Feeling sorry for myself one day and said, “Oh, I miss swimming, I guess I will not ever be able to do that again.”  (a bid for sympathy).

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My youngest daughter tried to make me laugh and suggested I take up scuba diving.  The image seemed preposterous. We shared a laugh.

No sympathy there!

So back to my Doctor’s recommended exercise therapy. She agreed it was a great idea and arranged for me to go to the local exercise place. My daughter and I went to check it out. No swimming pool. I don’t know how I ever thought I could use one anyway. (one could always hope that I would find a way.) Oh well.

The pool they had was a small water hole with a treadmill in it, You would get wet waist deep. I was assigned a young woman to show us around and I was told she would be my therapist. There were not many people there and they did not look happy.

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The therapist whizzed us through the facility (she was FULL of energy).

and assigned me a prepared sheet with two exercises on it…  Homework.

We left and I was so relieved. “I never want to go back there, the rooms were dark, the water feature was disappointing and worst of all the therapist was full of brisk energy.  I doubted if she had any idea how to help a 75 year old out of shape woman. I did not think the prepared homework took into account my current rundown condition.

So I will just do a few things like tai chi and yoga  with the help of the internet at home and on my own.  At my natural speed.

Slow, quiet, deliberate movements. Ahhhh.

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Saving Sauces

Catherine and I buy sauces and once open,

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they may be used in only small amounts, so we leave the jars of opened sauce in the refrigerator. Often we do not need the same sauce again for a long time. Then, when we open the jars in the refrigerator…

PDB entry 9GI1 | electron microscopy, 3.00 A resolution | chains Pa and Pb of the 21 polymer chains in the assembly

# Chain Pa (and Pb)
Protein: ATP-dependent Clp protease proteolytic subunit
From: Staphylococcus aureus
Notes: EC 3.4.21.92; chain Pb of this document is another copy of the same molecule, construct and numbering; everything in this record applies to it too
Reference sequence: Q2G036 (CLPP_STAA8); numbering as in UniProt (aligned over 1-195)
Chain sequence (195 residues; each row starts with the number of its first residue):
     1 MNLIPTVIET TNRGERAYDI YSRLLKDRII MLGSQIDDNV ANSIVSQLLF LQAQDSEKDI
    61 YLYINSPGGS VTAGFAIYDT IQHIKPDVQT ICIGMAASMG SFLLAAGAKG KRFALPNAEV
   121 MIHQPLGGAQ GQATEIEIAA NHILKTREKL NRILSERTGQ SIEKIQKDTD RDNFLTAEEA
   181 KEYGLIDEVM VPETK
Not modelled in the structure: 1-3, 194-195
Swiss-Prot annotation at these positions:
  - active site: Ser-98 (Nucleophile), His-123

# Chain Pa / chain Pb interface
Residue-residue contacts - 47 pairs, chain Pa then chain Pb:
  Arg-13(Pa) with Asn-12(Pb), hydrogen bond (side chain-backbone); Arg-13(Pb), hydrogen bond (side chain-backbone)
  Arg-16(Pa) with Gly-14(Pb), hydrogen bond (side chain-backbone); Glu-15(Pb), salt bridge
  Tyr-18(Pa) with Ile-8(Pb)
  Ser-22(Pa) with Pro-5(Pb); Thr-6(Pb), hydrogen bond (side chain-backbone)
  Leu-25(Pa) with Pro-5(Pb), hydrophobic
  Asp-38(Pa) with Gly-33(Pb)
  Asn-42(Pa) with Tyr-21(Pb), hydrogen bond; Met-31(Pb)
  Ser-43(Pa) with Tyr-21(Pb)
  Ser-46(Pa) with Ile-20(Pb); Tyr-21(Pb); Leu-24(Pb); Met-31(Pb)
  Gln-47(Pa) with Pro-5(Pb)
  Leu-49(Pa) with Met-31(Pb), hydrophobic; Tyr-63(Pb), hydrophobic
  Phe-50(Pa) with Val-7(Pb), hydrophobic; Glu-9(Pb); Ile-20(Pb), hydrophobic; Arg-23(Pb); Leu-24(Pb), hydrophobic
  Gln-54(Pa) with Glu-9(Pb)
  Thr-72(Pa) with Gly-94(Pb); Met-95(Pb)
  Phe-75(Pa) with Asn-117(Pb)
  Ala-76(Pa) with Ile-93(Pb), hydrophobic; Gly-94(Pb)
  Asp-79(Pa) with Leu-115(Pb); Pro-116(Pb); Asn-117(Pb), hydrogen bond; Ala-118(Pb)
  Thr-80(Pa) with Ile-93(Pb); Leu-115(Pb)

we find…

MOLD

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Here is our solution. We found some great ice trays with silicon flexible bottoms making removing ice easy. They make some that are all silicon but they are floppy and do not hold their shape well.

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     DSCN3069We filled one of the trays with salsa and another with basil  pesto.

After they froze we removed the cubes into containers and put them in the freezer for later use. Now when we want just a little salsa or basil pesto we can get what we need.

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Posted in Basil, Cooking Notes, How-to | Tagged , , | 1 Comment

Hiding in Plain Site

I have a Doctor’s appointment with a Rheumatologist, a specialist to have my conditions looked at. I have a bunch of issues that I collected in my 75 years. Most I just ignore and try to get on the best I can.

Yipes. I hate going to doctors and especially specialists. You know they will find something terrible wrong with you. They will recommend an awful regime to regulate my daily life or insist on my taking pills.

I think I will go in disguise, my appointment is on October 31, Halloween.

021-BanditShucks, that probably won’t work…

This is is better!

 

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I plan to tell this Doctor what is wrong with me.

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Wish me luck.

(after my appointment)

OK, I went to the Doctor appointment in my Troll disguise. The receptionist didn’t see the odd presence as I stood at her window. My daughter said, “She is a Troll for Halloween”.

The receptionist said, “Oh, I didn’t notice.” She just asked me to identify myself.

I went and sat to wait to see the Dr. The woman who took my weight, lead me to a waiting room and began checking my blood pressure did not say anything about my disguise. I said, “Say, does this look normal to you?” She laughed and said, “We see all kinds.”

Later the Dr. told me she saw me come in and was curious about her new patient so she paused, “I thought you were either eccentric or it was Halloween…” she said, smiling.

As I left the office, we passed some young people and my daughter felt it necessary to explain my odd get-up. She said, “She is a Troll for Halloween!”, One young person said, “I love Trolls.”

So my adventure into Halloween disguising at age 75 was over.

Posted in Aging, Defeat terror, Personal | Tagged , , | 3 Comments